Archive for September 9th, 2009

Man behind desk (c) Lynda BernhardtI am woefully behind on going through old emails and comments, but I did want to address this one. On my blog entry entitled Dissociative Identity Disorder (DID) and Conflicting Alter Parts, a reader posted the following comment:

After 27 yrs of playing off as ‘normal’ to the world, how are we now supposed to find a therapist and how are we supposed to present ourselves? Do we just call up some random psych office and say “Hi. I have DID, but I’ve never seen a therapist. You available?” or what?? ~ AndrAia

If you are healing from DID, you need a therapist. I tried to do it alone at first, but healing from severe child abuse is too grueling to do alone. You really need the guidance of a professional to help you navigate the healing waters, at least in the early stages of healing.

You can go in one of two directions when you are looking for a therapist – you can focus on the DID, or you can focus on the underlying trauma. While both ways involve healing from the trauma, you are coming at it from two different perspectives. If you are seeking to heal the DID, your initial focus will likely be upon managing the DID. If you are seeking to heal the trauma, then the DID is viewed as a symptom, but the focus is on what caused the DID.

I, personally, worked with a therapist whose therapy was the same as for anyone with post-traumatic stress disorder (PTSD). I eventually told him about the alter parts, but he simply saw them as aftereffects, just like the binge eating, self-injury, etc. He said that I needed to talk about the abuse until I no longer felt the need to talk about it any longer. He challenged anything I told myself (such as that I was unlovable) that was not healthy. When I integrated alter parts and eventually the host personality, it happened between sessions. My therapist was not involved in communication between the parts or anything like that.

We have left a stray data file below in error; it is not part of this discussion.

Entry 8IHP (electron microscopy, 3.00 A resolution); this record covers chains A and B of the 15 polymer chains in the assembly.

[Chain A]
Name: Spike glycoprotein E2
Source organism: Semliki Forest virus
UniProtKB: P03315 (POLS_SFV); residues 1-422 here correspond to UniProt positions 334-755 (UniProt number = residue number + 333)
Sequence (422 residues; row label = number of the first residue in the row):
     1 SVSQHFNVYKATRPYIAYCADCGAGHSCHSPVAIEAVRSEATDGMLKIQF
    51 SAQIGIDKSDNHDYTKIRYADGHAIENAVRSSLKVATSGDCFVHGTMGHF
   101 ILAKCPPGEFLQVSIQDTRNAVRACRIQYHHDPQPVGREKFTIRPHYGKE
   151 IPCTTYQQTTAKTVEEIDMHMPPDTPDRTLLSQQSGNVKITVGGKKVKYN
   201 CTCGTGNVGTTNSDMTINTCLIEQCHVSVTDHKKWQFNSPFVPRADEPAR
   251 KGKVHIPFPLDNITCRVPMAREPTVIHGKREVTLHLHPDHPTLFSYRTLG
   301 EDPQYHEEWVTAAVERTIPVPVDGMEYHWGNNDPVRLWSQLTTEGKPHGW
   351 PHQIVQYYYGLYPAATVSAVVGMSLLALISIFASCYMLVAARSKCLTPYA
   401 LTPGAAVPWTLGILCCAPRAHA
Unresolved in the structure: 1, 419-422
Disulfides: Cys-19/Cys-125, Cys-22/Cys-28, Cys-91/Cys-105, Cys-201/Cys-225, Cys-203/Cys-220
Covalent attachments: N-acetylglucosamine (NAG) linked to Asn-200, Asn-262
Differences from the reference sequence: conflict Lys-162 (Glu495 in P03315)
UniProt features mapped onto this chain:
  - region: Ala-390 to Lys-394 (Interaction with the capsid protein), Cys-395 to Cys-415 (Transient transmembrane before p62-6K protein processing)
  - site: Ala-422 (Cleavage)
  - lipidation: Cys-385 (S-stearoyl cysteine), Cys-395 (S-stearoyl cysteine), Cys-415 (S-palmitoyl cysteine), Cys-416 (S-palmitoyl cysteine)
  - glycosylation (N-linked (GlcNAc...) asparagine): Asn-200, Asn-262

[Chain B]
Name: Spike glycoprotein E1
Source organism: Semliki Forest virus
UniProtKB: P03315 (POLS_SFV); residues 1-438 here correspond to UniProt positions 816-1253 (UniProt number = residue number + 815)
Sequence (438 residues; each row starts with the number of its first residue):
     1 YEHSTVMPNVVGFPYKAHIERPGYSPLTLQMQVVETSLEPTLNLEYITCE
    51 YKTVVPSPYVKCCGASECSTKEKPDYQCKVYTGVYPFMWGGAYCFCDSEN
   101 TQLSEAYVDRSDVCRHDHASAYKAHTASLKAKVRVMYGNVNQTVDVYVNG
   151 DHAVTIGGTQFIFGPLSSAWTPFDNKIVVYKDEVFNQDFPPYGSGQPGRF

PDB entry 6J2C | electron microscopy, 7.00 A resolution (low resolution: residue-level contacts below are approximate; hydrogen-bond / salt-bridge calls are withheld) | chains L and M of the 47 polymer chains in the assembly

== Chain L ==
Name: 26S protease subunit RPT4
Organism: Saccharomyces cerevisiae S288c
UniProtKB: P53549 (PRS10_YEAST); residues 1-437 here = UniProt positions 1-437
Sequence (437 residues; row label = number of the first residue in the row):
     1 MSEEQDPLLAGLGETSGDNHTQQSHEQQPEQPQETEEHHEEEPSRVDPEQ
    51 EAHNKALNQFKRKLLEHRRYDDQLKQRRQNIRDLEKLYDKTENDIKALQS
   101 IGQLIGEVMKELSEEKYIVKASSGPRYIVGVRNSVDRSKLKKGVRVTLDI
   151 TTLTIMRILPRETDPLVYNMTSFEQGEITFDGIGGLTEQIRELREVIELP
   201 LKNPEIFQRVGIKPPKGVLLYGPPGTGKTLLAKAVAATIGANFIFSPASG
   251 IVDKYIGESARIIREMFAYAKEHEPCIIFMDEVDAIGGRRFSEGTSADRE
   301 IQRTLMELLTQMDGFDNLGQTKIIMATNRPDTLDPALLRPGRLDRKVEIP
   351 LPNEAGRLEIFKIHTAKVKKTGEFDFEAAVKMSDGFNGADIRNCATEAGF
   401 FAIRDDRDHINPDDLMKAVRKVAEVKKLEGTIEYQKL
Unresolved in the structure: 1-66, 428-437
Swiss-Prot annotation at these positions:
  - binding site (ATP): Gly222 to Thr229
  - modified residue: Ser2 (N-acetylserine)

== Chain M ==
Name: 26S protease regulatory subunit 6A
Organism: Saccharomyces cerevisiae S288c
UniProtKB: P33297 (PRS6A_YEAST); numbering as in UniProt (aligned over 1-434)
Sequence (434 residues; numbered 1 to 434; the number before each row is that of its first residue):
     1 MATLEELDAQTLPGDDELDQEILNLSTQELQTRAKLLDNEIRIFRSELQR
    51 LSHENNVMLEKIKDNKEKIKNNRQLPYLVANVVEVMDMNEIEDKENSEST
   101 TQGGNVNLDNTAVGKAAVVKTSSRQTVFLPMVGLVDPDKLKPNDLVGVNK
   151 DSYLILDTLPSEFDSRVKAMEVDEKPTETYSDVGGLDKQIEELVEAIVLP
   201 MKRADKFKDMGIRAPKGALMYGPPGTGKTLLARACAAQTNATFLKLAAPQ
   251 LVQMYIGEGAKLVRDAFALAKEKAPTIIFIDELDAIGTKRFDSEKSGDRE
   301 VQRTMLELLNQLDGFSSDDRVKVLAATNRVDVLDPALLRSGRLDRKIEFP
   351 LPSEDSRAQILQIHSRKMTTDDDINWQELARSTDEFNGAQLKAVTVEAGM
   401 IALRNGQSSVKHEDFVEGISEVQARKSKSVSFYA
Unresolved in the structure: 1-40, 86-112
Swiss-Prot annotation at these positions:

Neither way is “right” or “wrong,” but you need to decide which avenue is your biggest concern to get started. There are fewer therapists who specialize in working with DID patients, but they are out there. If you happen to live in Florida or Colorado, I have heard that there are practices that do nothing but work with DID patients.

Next, you want to make sure that you get a referral (if possible) for a therapist and ask for his or her credentials. Only work with a therapist with experience with survivors of severe child abuse. I, personally, believe it is important to work with someone who has a degree in psychology. I would not use a Christian counselor because our issues are far too extreme for the training that Christian counselors receive. Also, you will likely cycle through being angry with God, and you don’t need to hear that this very normal part of healing is a “sin.”

My therapist let me screen him by phone before our first meeting. I felt better when he said he had worked with someone else who had suffered from mother-daughter sexual abuse. I had a good feeling about him by phone. The first session was nerve-wracking but a good foundation for therapy.

Photo credit: Lynda Bernhardt

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